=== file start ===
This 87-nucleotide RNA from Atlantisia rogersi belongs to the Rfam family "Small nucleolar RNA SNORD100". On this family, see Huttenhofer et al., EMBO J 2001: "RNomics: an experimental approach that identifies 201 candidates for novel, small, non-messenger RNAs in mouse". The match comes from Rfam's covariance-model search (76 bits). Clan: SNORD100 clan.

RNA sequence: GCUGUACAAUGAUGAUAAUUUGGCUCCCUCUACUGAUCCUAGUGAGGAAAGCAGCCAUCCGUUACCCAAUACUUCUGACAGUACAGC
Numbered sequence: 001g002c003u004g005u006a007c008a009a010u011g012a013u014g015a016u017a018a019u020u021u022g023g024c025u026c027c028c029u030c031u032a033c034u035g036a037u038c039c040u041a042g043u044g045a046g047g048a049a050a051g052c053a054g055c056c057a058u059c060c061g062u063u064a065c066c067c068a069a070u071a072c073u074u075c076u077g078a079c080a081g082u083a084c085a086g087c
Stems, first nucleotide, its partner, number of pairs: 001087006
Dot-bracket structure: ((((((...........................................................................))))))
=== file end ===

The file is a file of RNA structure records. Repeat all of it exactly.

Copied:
This 87-nucleotide RNA from Atlantisia rogersi belongs to the Rfam family "Small nucleolar RNA SNORD100". On this family, see Huttenhofer et al., EMBO J 2001: "RNomics: an experimental approach that identifies 201 candidates for novel, small, non-messenger RNAs in mouse". The match comes from Rfam's covariance-model search (76 bits). Clan: SNORD100 clan.

RNA sequence: GCUGUACAAUGAUGAUAAUUUGGCUCCCUCUACUGAUCCUAGUGAGGAAAGCAGCCAUCCGUUACCCAAUACUUCUGACAGUACAGC
Numbered sequence: 001g002c003u004g005u006a007c008a009a010u011g012a013u014g015a016u017a018a019u020u021u022g023g024c025u026c027c028c029u030c031u032a033c034u035g036a037u038c039c040u041a042g043u044g045a046g047g048a049a050a051g052c053a054g055c056c057a058u059c060c061g062u063u064a065c066c067c068a069a070u071a072c073u074u075c076u077g078a079c080a081g082u083a084c085a086g087c
Stems, first nucleotide, its partner, number of pairs: 001087006
Dot-bracket structure: ((((((...........................................................................))))))